Your brain on booze asks, “What Is alcohol tolerance?”
on 19/03/14 at 2:55 pmBooze News
St. Patrick’s Day undeniably owns one of the top spots on any list of the drunkest holidays — and tolerance (or lack there of) may never be so publicly on display.
So why can some people handle their liquor better than others? First, it’s important to define what, exactly, tolerance is. There are two ways of thinking about it, says George F. Koob, Ph.D., the director of the National Institute on Alcohol Abuse and Alcoholism. Developing tolerance to alcohol — or any drug — means it takes more of that drug to produce the same effect — or, looked at another way, the same amount of the drug produces less of an effect.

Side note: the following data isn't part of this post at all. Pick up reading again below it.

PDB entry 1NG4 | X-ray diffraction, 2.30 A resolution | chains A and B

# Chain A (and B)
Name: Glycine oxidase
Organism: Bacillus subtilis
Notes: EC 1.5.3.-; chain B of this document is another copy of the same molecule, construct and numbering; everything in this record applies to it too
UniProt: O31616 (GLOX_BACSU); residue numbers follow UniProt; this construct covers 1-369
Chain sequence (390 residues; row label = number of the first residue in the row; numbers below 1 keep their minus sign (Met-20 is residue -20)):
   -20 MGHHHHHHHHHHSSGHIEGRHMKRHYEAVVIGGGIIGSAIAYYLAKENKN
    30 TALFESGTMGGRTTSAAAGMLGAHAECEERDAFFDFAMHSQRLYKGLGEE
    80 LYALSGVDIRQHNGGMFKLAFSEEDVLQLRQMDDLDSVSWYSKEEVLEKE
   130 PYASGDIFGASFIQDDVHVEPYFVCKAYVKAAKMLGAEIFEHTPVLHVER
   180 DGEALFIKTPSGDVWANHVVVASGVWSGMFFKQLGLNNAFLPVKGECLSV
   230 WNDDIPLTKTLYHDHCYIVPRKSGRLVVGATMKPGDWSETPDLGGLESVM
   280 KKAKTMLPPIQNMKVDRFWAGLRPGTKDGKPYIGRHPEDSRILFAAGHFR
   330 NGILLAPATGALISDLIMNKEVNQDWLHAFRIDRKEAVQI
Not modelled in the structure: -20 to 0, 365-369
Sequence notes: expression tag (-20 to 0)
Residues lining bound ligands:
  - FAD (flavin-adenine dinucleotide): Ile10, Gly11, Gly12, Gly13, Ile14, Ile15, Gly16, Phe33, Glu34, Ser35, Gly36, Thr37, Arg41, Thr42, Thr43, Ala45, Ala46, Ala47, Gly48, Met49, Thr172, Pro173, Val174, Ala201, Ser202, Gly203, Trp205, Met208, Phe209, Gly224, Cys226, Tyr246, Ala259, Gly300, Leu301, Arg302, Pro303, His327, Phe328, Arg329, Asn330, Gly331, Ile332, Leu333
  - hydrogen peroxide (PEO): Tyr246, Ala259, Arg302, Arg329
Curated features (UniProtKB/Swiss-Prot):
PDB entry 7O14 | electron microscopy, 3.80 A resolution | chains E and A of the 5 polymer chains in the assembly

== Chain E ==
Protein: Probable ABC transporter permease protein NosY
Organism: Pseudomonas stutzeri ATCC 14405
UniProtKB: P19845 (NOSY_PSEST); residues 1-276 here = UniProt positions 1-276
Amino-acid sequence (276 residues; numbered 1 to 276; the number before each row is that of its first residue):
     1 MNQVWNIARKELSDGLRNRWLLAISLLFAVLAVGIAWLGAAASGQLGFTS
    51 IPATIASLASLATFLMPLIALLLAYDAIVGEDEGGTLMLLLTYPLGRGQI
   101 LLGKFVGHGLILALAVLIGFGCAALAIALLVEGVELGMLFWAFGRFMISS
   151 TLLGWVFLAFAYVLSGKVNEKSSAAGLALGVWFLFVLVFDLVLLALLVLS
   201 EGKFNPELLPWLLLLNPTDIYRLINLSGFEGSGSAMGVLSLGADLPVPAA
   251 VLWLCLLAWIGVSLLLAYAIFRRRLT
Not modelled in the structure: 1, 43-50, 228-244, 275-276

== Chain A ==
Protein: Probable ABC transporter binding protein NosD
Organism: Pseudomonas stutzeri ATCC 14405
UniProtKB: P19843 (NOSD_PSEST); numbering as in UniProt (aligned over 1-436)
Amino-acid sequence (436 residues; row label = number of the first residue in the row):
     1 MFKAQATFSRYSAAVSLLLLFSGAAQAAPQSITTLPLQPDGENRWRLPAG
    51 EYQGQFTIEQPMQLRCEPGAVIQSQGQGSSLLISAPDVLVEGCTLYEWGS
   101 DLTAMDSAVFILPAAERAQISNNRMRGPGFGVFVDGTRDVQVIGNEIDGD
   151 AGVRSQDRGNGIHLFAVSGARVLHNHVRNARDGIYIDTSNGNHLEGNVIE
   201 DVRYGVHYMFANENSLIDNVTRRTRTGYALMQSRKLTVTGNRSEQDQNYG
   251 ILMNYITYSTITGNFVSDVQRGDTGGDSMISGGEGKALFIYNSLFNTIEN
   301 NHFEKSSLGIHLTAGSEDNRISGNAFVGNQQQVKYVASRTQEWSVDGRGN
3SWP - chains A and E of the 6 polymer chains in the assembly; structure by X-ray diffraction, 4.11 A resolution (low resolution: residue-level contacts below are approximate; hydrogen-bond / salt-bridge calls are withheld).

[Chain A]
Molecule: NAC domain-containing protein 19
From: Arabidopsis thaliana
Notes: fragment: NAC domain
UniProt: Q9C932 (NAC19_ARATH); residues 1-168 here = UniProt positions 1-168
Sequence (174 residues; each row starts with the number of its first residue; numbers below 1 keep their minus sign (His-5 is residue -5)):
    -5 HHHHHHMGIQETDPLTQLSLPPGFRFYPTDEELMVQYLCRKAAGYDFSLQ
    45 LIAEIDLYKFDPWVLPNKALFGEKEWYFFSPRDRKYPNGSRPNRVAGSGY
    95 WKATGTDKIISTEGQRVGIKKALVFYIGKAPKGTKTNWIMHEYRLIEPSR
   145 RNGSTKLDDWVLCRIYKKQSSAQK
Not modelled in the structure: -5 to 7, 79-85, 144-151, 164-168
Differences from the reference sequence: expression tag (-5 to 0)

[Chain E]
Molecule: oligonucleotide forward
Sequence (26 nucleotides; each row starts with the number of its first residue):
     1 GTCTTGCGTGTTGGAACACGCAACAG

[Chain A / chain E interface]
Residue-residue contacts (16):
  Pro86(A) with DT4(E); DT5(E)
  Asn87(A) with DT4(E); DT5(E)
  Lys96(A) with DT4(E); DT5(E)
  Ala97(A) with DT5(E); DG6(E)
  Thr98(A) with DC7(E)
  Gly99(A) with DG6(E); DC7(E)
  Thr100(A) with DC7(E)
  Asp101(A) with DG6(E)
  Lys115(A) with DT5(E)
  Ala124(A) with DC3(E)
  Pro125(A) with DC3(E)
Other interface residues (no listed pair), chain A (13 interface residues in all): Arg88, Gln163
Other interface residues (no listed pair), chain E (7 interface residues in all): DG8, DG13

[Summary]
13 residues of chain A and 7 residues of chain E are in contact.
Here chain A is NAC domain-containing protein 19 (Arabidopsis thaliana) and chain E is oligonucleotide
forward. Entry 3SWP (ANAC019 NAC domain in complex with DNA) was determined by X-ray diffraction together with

Some people are born with the ability to go round for round, showing minimal effects. A growing body of research from the University of California, San Diego among families with history of alcoholism has pinpointed low-sensitivity to alcohol in some people, or what Koob calls inherent tolerance. “These are basically individuals who drink everybody under the table and they’re born that way,” he says. “It’s an intriguing neurobiological question as to why, but it still remains somewhat of a mystery.” Ironically, this low-sensitivity actually seems to make someone more likely to become an alcoholic, he says.
A study that used data from two archival samples to tested the hypothesis that light-eyed people are more likely to abuse alcohol.
Both samples proved to show that people with light eyes, or blue eyes more specifically, had consumed a considerable more amount of alcohol than those with dark eyes.